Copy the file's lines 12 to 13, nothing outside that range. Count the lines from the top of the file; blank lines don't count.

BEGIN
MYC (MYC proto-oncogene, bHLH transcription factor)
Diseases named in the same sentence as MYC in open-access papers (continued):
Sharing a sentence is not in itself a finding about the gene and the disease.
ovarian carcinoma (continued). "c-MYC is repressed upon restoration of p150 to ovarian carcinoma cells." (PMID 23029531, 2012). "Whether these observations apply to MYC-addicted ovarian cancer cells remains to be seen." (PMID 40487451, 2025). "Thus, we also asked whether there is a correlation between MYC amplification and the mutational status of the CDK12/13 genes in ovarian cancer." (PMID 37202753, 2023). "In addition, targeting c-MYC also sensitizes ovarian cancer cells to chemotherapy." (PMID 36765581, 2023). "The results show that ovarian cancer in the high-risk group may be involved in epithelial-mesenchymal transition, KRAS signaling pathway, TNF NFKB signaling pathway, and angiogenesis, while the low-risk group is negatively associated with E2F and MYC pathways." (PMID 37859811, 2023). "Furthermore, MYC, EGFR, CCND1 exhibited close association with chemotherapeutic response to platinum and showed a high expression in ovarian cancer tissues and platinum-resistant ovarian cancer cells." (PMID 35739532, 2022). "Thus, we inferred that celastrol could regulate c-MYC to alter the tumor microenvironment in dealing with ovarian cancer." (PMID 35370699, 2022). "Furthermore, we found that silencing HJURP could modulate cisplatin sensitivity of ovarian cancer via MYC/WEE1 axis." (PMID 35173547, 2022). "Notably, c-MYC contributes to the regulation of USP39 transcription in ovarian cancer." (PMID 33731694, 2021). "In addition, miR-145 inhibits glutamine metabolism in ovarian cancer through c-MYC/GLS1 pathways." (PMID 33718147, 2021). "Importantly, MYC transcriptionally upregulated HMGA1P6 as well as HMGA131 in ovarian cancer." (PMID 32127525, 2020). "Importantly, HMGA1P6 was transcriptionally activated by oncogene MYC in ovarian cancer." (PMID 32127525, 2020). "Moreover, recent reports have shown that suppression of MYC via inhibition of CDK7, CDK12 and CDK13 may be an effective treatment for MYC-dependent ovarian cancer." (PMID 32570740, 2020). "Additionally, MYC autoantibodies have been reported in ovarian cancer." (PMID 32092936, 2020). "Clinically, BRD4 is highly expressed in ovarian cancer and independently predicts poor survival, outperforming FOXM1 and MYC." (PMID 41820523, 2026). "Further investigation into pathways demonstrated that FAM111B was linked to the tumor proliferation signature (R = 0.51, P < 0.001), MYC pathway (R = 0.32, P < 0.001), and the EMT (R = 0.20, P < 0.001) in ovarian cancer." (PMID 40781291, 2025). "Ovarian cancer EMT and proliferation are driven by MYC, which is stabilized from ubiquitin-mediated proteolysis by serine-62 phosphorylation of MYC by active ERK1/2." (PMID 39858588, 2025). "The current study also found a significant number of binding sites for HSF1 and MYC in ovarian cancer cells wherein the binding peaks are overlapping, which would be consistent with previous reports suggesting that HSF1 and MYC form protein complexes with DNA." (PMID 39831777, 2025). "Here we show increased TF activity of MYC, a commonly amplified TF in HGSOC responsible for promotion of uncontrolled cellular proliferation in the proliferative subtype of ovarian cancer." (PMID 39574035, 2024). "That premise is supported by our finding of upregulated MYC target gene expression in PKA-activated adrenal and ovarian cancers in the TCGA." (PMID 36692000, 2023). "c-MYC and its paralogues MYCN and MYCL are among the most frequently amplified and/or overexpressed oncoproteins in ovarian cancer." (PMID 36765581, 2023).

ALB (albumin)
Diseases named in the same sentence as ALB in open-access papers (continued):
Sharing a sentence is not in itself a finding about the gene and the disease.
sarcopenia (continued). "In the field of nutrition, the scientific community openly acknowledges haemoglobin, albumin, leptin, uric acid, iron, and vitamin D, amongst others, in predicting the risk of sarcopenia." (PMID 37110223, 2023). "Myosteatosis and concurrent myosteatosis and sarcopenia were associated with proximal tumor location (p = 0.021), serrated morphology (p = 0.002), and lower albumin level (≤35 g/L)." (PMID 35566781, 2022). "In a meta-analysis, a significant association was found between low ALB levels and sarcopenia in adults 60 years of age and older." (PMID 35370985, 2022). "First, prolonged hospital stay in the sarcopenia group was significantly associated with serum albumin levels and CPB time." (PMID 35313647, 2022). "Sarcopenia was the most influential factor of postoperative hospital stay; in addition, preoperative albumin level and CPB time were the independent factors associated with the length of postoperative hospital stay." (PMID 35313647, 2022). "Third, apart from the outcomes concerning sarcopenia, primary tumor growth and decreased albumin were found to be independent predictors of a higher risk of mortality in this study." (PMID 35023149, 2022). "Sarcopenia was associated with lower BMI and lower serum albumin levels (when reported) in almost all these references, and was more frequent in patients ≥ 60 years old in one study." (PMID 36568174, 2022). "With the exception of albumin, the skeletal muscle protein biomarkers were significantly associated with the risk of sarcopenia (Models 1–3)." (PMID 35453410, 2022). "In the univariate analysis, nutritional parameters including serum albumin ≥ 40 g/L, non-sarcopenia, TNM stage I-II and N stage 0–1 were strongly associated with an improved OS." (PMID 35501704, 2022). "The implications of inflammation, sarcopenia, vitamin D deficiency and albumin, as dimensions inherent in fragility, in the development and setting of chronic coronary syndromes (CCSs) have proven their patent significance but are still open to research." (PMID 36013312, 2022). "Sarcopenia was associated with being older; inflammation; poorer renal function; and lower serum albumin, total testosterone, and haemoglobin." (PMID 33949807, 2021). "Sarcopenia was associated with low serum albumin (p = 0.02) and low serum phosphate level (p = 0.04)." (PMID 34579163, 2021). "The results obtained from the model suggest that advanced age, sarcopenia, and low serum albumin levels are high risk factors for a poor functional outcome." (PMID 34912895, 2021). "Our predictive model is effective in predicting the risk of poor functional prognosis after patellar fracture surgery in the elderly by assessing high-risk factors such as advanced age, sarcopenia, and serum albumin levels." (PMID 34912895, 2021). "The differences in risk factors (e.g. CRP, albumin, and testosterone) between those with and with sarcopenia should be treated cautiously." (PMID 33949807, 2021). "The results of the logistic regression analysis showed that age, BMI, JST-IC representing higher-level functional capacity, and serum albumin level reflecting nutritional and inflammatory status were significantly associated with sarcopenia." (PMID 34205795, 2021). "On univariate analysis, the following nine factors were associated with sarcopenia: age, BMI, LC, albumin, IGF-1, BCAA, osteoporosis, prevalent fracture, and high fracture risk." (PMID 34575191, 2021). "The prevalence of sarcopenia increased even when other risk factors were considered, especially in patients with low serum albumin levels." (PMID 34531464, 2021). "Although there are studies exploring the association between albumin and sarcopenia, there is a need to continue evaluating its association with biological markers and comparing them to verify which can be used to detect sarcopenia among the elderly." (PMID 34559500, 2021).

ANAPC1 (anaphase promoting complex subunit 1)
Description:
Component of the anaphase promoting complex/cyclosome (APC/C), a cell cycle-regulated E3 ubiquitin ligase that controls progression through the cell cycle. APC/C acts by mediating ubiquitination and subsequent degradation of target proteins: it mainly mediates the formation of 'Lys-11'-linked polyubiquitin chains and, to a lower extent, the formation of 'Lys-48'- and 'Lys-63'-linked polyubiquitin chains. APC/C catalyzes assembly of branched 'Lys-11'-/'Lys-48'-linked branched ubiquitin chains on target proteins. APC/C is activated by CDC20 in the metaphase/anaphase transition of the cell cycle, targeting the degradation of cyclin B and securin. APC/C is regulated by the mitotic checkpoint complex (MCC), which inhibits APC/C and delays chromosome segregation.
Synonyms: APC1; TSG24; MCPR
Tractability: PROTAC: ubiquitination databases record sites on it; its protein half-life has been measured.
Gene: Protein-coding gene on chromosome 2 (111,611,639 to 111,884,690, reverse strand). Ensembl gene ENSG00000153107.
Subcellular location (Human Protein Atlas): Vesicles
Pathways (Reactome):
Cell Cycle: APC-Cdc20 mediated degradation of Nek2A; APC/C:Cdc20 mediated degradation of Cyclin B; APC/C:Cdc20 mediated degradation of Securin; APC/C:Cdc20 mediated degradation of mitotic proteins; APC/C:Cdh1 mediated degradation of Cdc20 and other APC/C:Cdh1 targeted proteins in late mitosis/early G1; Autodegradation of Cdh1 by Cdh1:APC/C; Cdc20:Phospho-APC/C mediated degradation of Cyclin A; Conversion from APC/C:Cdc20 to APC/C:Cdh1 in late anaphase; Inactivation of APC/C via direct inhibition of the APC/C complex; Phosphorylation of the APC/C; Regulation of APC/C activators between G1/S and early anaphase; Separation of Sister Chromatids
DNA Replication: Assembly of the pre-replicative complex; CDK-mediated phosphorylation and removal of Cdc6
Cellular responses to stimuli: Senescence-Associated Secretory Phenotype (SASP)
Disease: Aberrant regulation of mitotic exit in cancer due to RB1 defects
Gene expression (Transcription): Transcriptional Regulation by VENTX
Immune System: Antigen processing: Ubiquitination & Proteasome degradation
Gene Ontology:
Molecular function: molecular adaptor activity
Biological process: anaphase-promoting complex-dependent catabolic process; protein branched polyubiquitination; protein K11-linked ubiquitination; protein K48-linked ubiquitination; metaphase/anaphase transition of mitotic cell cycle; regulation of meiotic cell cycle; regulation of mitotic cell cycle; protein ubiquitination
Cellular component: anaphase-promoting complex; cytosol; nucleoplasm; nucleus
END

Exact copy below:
Synonyms: APC1; TSG24; MCPR
Tractability: PROTAC: ubiquitination databases record sites on it; its protein half-life has been measured.